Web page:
MARKEY:  There‘s no question that‘s about to happen.  People really feel that, when they go to the gas pump now, that the oil cartel is holding them by the legs and tipping them upside down and shaking money out of their pockets. 

The problem is, is that President Bush and the Republican leadership in the Congress have resisted attempts to increase dramatically our fuel economy standards over the last five years.  Gerald Ford in 1975 signed a bill which doubled the fuel economy standard from 13 miles to 27 miles per hour.  He was from Michigan.  Today, we‘ve gone backwards to 1981‘s few economy standards.  OPEC knows it.  They know they have got us over a barrel. 

And no matter how much people might want to buy fuel efficient hybrids, there aren‘t any for sale in America unless you want to buy them from Japan or from Korea. 

MATTHEWS:  Why doesn‘t the United States government encourage by taxation policy the purchase of hybrid cars or more fuel efficient cars? 

RODGERS:  Well, we want to make that incentive to buy what is a more expensive automobile.  And it takes time to get that money back. 

As I said, if you‘re a suburban driver, it takes longer to get your money back in a hybrid than you are, say, a city driver.  And if you notice where those sales are, they tend to be oriented in metropolitan areas.  That‘s the right decision for them. 

MATTHEWS:  But don‘t we still get a tax loophole for buying big, heavy cars because they‘re like farm equipment? 

ROGERS:  Well, when it relates to your business, absolutely, vans, truck, farm equipment, you bet. 


MATTHEWS:  Yes, but you buy—if you buy an SUV, a car that people like to drive because it looks good and it feels strong, it is bigger. 


MATTHEWS:  It is a luxury item.  Aren‘t people buying them and getting tax breaks because they‘re being argued that...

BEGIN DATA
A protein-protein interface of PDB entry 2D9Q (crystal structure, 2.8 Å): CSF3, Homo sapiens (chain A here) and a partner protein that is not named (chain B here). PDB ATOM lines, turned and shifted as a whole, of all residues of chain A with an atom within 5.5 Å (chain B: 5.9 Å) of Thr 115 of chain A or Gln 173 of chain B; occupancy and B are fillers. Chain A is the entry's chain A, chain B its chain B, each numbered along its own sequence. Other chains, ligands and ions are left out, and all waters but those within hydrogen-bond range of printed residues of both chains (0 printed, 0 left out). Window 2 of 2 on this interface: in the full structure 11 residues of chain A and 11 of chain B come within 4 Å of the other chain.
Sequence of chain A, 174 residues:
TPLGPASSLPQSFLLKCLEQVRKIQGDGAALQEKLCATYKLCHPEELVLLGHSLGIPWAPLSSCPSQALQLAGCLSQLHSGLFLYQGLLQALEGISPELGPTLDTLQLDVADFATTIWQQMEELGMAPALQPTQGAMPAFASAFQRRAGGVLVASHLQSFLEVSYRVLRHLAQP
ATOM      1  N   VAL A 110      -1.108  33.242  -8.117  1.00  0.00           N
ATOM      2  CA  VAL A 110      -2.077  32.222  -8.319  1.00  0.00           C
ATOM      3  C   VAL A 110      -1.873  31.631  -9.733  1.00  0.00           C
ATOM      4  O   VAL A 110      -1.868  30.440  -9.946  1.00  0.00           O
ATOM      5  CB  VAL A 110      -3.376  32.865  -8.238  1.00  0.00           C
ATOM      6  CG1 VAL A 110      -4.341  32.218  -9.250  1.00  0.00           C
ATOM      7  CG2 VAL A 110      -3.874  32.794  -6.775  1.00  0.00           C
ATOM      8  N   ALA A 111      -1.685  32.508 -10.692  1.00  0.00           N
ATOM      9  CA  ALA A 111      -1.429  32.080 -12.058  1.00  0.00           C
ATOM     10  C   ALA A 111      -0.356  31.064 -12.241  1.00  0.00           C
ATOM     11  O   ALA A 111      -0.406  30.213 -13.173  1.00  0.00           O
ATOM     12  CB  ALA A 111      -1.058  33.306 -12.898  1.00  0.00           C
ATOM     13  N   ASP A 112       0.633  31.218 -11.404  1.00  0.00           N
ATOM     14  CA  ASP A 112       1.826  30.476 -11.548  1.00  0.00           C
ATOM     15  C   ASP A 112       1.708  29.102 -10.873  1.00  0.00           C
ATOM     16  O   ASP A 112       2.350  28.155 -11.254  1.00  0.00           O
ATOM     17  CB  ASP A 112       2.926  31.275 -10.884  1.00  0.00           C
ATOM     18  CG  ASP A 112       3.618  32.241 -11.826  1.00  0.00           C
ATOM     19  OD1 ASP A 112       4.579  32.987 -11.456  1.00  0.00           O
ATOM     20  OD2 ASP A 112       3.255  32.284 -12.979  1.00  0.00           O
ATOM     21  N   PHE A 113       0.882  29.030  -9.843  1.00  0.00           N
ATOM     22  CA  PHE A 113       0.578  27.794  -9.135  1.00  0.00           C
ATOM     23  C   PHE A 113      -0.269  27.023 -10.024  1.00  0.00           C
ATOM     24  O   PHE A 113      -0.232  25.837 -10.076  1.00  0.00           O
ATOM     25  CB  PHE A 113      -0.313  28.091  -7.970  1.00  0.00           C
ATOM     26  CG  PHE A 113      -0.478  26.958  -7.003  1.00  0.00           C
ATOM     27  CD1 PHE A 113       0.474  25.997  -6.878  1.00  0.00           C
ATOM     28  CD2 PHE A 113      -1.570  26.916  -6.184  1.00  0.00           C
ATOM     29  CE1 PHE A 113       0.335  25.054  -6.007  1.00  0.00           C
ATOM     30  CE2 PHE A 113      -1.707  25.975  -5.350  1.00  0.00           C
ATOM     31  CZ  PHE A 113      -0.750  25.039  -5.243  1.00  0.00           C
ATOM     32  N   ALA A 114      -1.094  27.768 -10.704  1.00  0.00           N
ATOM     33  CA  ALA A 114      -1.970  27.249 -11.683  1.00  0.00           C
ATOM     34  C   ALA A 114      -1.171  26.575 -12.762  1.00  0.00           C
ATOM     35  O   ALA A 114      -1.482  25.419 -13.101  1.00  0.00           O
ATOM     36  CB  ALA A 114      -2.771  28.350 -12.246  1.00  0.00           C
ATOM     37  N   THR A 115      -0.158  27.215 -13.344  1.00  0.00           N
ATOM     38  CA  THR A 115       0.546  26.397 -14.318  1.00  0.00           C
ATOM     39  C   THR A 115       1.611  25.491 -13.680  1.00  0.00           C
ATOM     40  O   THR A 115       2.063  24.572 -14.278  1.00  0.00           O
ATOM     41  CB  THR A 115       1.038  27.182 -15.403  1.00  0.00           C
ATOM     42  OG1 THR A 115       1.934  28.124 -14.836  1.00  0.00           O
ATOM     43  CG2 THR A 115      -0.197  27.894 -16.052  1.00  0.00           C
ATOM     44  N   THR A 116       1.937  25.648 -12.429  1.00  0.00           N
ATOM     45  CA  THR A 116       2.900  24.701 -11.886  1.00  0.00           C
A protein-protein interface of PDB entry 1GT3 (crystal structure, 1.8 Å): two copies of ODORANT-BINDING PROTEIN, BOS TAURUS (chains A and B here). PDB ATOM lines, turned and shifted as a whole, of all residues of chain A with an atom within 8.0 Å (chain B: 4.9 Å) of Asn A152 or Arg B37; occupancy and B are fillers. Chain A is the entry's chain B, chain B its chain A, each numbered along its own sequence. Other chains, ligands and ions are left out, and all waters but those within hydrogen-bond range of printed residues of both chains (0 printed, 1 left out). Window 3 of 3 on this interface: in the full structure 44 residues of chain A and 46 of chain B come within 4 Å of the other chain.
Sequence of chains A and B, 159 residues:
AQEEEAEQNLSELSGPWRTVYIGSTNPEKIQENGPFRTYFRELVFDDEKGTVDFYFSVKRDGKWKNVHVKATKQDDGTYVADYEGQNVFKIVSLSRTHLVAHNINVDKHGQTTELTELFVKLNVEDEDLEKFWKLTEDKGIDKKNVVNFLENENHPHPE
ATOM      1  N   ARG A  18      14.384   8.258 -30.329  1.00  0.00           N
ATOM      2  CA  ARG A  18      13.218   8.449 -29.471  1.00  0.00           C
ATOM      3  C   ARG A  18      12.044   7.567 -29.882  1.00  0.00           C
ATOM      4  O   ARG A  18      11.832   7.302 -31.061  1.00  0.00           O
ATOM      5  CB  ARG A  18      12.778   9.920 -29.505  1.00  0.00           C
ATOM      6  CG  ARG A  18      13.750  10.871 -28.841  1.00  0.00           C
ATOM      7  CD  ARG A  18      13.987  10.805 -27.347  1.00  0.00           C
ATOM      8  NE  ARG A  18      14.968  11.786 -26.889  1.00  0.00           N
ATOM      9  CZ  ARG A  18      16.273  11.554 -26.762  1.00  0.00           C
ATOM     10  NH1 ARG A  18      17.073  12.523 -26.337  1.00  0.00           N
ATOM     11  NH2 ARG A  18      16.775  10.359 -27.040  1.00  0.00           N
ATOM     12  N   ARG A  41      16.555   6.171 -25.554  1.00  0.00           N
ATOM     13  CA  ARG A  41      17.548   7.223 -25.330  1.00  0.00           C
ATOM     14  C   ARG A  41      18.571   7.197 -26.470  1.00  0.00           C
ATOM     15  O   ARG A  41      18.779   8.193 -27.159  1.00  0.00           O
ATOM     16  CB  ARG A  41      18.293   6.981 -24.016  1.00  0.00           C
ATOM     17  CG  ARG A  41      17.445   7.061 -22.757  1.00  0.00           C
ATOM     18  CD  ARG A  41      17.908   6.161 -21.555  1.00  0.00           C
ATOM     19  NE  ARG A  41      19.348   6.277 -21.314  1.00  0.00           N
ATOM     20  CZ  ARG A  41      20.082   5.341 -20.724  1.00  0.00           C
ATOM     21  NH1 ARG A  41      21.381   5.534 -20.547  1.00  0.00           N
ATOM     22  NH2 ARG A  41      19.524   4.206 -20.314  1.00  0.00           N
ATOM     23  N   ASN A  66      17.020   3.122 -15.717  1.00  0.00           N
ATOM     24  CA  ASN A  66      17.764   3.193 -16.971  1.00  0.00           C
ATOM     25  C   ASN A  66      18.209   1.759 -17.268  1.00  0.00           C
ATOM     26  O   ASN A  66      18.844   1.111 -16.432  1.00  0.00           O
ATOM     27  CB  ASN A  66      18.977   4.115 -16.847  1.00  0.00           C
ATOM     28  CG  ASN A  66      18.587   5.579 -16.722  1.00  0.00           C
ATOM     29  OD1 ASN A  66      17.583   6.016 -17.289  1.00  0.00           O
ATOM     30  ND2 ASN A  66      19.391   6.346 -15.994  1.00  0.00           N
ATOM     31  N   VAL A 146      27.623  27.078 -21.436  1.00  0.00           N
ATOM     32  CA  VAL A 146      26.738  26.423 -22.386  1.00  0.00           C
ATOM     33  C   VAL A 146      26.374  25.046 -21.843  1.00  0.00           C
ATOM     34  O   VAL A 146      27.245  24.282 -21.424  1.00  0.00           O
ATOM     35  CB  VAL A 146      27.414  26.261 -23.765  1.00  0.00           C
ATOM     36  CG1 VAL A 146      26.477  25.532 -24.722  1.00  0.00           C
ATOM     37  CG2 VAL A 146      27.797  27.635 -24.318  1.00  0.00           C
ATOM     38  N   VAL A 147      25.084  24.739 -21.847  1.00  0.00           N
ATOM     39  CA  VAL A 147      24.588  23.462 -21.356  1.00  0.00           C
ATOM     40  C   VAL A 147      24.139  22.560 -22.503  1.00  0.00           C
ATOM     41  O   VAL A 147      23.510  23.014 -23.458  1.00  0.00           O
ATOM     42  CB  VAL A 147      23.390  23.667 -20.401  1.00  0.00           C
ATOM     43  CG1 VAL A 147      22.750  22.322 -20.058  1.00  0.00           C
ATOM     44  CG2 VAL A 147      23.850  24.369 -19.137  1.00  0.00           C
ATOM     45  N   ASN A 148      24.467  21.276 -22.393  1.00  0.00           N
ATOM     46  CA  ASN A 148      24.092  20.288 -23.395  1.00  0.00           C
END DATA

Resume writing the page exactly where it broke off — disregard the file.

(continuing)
ROGERS:  You know, one thing you have to remember, when they passed that had 1975, moms liked to drive station wagons.  Remember this? 

MATTHEWS:  Sure.  I know.

ROGERS:  And because they could get their family in it.  It was a bigger car, a safer car.  They could get all their kids, put the bike...

MATTHEWS:  I agree.  I agree.


MATTHEWS:  Why should the federal government encourage the purchase of heavy cars?

ROGERS:  Well, let me get to that. 

The CAFE standards artificially eliminated that station wagon.  They went to different things.  Well, what did they go to?  Minivans, trucks, SUVs.  So, the people who are buying these aren‘t folks who are on the block.  These are people who want bigger cars, safer for their family, get more stuff in there.  Technology hasn‘t reached the point where they can get good gas mileage on a heavier vehicle.  When it does, they‘ll sell like crazy.

MATTHEWS:  Congressman Markey, do—U.S. policy encourage purchasing of heavy cars or lighter cars?

MARKEY:  Believe it or not, inside the energy bill which just passed the Republican Congress last week, they removed the tax break to purchase a hybrid, but they left in the $35,000 tax break to buy a Hummer 2.